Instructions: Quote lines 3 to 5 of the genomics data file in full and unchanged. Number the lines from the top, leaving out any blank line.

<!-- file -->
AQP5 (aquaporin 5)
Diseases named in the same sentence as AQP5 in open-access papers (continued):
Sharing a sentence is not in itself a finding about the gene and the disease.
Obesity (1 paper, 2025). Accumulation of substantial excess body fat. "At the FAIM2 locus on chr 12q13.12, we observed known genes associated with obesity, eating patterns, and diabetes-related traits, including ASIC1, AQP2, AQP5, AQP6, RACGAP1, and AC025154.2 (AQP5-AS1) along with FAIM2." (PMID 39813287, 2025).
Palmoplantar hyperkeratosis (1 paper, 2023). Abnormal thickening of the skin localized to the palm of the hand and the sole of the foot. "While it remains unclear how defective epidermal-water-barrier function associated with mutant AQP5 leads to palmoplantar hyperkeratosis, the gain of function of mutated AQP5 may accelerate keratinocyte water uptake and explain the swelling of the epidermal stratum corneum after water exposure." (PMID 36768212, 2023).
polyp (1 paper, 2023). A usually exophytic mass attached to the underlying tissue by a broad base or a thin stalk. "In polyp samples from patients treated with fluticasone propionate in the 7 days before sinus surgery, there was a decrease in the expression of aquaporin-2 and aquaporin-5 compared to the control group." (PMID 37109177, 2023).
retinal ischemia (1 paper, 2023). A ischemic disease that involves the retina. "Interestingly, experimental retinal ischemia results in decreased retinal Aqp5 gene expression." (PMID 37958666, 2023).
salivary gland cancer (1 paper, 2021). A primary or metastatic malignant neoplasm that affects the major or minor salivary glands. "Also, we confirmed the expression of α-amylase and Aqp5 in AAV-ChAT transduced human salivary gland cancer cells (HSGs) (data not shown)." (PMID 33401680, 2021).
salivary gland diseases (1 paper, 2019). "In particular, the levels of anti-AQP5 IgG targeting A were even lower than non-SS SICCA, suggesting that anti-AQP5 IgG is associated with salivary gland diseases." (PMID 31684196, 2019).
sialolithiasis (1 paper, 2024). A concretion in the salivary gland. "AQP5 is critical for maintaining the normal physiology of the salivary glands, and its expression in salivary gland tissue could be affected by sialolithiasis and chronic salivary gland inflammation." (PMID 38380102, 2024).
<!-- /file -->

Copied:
Sharing a sentence is not in itself a finding about the gene and the disease.
Obesity (1 paper, 2025). Accumulation of substantial excess body fat. "At the FAIM2 locus on chr 12q13.12, we observed known genes associated with obesity, eating patterns, and diabetes-related traits, including ASIC1, AQP2, AQP5, AQP6, RACGAP1, and AC025154.2 (AQP5-AS1) along with FAIM2." (PMID 39813287, 2025).
Palmoplantar hyperkeratosis (1 paper, 2023). Abnormal thickening of the skin localized to the palm of the hand and the sole of the foot. "While it remains unclear how defective epidermal-water-barrier function associated with mutant AQP5 leads to palmoplantar hyperkeratosis, the gain of function of mutated AQP5 may accelerate keratinocyte water uptake and explain the swelling of the epidermal stratum corneum after water exposure." (PMID 36768212, 2023).